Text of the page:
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Ganda ka?: 4 beautiful lessons from Jay Abello’s film ‘Pinay Beauty’

Warning: This article may contain spoilers.

When it comes to beauty standards, the media has instilled in us that true beauty is about having a specific body type or skin color. In the Philippines, the average Filipino celebrities and fashion models are often mestizos/mestizas — usually Filipinos with foreign blood. 

This “ideal” beauty standard, however, rooted in hundreds of years of colonization when mestizos were being treated to be superior. Now this mentality has carried on to a particular extent like associating power and dominance with people of lighter skin tones, straight hair, and sharp, ridged noses. While Filipinos who are dark skinned, short and have curly hair and flat noses are considered “ugly” and often stereotyped as submissive and exotic.

But, is there really an established definition of “Pinay beauty”?

Starring Edgar Allan Guzman, Chai Fonacier, Janus del Prado, Maxine Medina, Nico Antonio, Mariko Ledesma and Hanna Ledesma. The film “Pinay Beauty” is about Annie (Fonacier) who always aspires to look Caucasian.  It tackles the white’s privilege and encourages us to reflect on what is really considered to be beautiful. 

Here are 4 beautiful lessons that we can learn from the film:

1. You are beautiful when you’re happy

Photo credit: Pista ng Pelikulang Pilipino

Every morning, Annie would always remind herself: “I am happy because I am beautiful,” but what she finally realized is that it’s actually the other way around — you’re beautiful because you’re happy.

Cliché as it may seem, but being beautiful always starts from feeling good about yourself.

2. Our skin color doesn’t define our self-value

Photo credit: Pista ng Pelikulang Pilipino

The images in magazines, films and especially, the Internet have made people of color feel less significant when trying to define someone as beautiful. In the movie, Annie believed that being white had more chances of becoming more successful and gaining respect from other people — hence, her persistence to undergo surgery.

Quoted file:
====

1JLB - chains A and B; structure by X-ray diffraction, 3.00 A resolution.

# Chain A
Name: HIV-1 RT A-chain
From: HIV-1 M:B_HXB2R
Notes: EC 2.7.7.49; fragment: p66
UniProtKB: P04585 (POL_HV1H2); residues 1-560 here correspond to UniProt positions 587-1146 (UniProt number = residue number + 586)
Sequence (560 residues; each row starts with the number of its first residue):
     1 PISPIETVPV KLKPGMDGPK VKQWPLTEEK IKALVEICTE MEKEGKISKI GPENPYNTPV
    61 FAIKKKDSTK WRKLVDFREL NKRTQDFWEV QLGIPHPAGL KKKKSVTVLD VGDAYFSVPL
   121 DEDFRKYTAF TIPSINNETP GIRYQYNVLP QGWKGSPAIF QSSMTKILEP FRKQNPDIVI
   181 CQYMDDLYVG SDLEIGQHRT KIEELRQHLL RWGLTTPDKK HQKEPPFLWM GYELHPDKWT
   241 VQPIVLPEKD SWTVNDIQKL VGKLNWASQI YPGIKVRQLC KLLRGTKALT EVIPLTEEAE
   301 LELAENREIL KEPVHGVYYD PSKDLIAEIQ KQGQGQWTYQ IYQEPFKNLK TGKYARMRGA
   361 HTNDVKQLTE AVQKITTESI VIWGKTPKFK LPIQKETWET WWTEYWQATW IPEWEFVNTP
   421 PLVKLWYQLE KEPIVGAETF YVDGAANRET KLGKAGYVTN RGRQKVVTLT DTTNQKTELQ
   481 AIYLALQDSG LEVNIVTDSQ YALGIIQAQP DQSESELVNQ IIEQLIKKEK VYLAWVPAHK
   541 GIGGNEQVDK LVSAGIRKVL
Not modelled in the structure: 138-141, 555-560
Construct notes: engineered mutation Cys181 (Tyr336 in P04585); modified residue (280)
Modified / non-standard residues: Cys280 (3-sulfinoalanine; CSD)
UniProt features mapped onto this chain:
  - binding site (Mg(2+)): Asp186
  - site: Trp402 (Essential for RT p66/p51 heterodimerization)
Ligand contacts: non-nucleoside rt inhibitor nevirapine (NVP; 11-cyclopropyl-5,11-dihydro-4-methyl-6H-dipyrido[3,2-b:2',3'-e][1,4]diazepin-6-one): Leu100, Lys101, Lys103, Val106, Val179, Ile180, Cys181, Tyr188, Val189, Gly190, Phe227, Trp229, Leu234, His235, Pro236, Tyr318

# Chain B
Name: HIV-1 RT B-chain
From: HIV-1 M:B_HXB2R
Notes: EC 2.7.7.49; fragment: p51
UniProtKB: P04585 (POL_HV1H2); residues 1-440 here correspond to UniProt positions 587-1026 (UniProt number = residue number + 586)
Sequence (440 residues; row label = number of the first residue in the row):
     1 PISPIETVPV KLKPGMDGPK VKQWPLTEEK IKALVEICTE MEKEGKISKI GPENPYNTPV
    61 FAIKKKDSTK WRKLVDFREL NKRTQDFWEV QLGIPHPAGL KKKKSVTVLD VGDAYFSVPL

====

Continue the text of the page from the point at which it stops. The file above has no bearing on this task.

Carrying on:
However, skin color doesn’t equal self-value. What truly defines us is our skills, talents and most especially, our unique characteristics.

3. Pinay beauty is subjective, not objective

via GIPHY/ Pinay Beauty

The characters of Annie, Lovely G (Maxine Medina), and Japs (Hanna Ledesma) represent the different Filipina looks: there’s chinita, morena, and mestiza. But in a dialogue between Migs (Edgar Allan Guzman) and his friends, some of them strongly pointed out that Pinay beauty is all about being kindhearted, affectionate, and loving.

4. Somebody will truly love you despite your looks 

Photo credit: Pista ng Pelikulang Pilipino

“Beauty is only skin-deep,” an adage that reminds us that personality outshines looks. And just like the story of Migs and Annie, someone out there will truly love you no matter how much you hate yourself.

Every day, we are bombarded by advertisements telling us that being white is attractive. And because of that, we feel enforced to measure up to the society’s standard. Presented in a humorous manner, the film is a good reminder that one’s skin tone is not the determining factor of a person’s beauty — black or white, everyone is created equally beautiful.


Read more from InqPOP!:

Pista ng Pelikulang Pilipino 2018 Features Quality Genre Films Nationwide

Romantic Indie Films to watch aside from ‘Kita Kita’

Defying the status quo: 5 Lessons from ‘Of Love and Law’

LOOK: Artist beautifully recreates the movie posters of notable Pinoy films

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